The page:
The image of the old model of senior citizens finishing their lives in nursing homes or extended care facilities has never truly been accurate for the retirement years of most seniors. Just under 7% of seniors are in nursing homes. The remainder are either still in their own homes were living with their children. In fact, among those people 85 years old or older, only 11% of men and 23% of women are in nursing homes.
The nursing home model costs too much and institutionalizes the residents. A further complication is an inability to get enough nursing homes built to replace the monolithic gray buildings put up in the 1970’s during Johnson’s Great Society programs and the real estate market crash that wiped out much of the enormous equity seniors had to provide for their future care.
Studies on aging have shown they are more content and comfortable and mental attitude influences physical health in positive ways. Remaining independent as long as possible also brings significant cost savings. MetLife conducted a survey of the 2009 costs of various senior living arrangements and the national average rates reported were as follows:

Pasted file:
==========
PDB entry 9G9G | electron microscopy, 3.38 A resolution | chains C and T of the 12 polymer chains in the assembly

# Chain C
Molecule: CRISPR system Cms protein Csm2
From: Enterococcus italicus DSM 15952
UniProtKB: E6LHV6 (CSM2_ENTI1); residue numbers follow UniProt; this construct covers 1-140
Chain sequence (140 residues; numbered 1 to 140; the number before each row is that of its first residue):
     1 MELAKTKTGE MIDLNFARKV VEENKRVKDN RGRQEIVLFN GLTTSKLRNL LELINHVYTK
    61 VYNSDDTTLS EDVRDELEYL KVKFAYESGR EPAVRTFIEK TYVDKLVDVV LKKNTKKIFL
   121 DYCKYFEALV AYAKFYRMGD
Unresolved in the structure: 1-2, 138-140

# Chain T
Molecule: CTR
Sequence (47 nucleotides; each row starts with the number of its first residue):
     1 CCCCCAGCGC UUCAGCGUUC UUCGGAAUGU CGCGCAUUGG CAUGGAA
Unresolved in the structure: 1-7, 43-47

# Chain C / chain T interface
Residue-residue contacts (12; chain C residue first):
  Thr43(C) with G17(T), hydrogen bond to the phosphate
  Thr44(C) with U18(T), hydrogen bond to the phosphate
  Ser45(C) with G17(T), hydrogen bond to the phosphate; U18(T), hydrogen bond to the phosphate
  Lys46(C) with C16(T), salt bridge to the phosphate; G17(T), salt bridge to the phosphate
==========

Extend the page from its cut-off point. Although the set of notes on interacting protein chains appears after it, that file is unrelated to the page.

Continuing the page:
· Nursing homes – semi-private rate was $72,270 annually
· Assisted living facilities - $37,572 annually
· Home care services - $21 average hourly rate for home health aides
· Adult day services - $67 average daily rate
Aging in place allows individuals to remain in their homes as long as possible by designing those homes to be safe and attractive to their owners.
Reasons abound for seniors to stay in their homes. According to Senior Journal, 75 million Americans will soon be making the decision on where to spend the retirement years. “Adults want to remain healthy and independent during their senior years, but traditional long-term care often diminishes seniors’ independence and quality of life,” said Marilyn Rantz, professor in the Sinclair School of Nursing. Psychologically, seniors are typically happier in their own homes with improved health being tied to their sense of well-being. Confirmation arrived in studies commissioned by AARP and Plantronics. In the Plantronics study, 86 percent of the respondents feared a loss of independence while 13 percent feared moving from home to a long-term care or nursing facility.
Only 3 percent feared dying.
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